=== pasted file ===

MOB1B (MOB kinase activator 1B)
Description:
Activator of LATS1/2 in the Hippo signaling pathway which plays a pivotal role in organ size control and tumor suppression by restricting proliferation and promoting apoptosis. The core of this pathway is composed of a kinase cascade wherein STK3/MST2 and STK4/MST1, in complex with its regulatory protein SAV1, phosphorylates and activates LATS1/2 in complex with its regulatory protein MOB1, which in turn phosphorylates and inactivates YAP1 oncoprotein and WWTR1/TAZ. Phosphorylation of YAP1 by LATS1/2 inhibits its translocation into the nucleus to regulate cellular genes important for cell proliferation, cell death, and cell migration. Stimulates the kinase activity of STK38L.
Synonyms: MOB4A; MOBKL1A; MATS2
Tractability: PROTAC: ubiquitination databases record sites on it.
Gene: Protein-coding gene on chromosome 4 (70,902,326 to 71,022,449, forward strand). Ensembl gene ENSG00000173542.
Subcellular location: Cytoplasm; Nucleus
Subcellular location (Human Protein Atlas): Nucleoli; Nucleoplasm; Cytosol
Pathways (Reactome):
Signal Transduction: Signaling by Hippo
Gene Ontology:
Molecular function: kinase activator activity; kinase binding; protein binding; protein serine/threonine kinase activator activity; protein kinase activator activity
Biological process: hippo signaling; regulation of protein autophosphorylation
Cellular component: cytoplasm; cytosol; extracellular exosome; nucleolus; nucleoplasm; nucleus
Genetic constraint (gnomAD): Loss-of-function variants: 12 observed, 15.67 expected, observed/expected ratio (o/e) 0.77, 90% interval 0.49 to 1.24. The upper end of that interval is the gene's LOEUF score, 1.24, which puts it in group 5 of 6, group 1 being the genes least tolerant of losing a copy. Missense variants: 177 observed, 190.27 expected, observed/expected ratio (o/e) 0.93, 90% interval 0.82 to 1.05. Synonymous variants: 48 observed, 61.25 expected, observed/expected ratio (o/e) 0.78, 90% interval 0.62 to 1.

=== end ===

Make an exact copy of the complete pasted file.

MOB1B (MOB kinase activator 1B)
Description:
Activator of LATS1/2 in the Hippo signaling pathway which plays a pivotal role in organ size control and tumor suppression by restricting proliferation and promoting apoptosis. The core of this pathway is composed of a kinase cascade wherein STK3/MST2 and STK4/MST1, in complex with its regulatory protein SAV1, phosphorylates and activates LATS1/2 in complex with its regulatory protein MOB1, which in turn phosphorylates and inactivates YAP1 oncoprotein and WWTR1/TAZ. Phosphorylation of YAP1 by LATS1/2 inhibits its translocation into the nucleus to regulate cellular genes important for cell proliferation, cell death, and cell migration. Stimulates the kinase activity of STK38L.
Synonyms: MOB4A; MOBKL1A; MATS2
Tractability: PROTAC: ubiquitination databases record sites on it.
Gene: Protein-coding gene on chromosome 4 (70,902,326 to 71,022,449, forward strand). Ensembl gene ENSG00000173542.
Subcellular location: Cytoplasm; Nucleus
Subcellular location (Human Protein Atlas): Nucleoli; Nucleoplasm; Cytosol
Pathways (Reactome):
Signal Transduction: Signaling by Hippo
Gene Ontology:
Molecular function: kinase activator activity; kinase binding; protein binding; protein serine/threonine kinase activator activity; protein kinase activator activity
Biological process: hippo signaling; regulation of protein autophosphorylation
Cellular component: cytoplasm; cytosol; extracellular exosome; nucleolus; nucleoplasm; nucleus
Genetic constraint (gnomAD): Loss-of-function variants: 12 observed, 15.67 expected, observed/expected ratio (o/e) 0.77, 90% interval 0.49 to 1.24. The upper end of that interval is the gene's LOEUF score, 1.24, which puts it in group 5 of 6, group 1 being the genes least tolerant of losing a copy. Missense variants: 177 observed, 190.27 expected, observed/expected ratio (o/e) 0.93, 90% interval 0.82 to 1.05. Synonymous variants: 48 observed, 61.25 expected, observed/expected ratio (o/e) 0.78, 90% interval 0.62 to 1.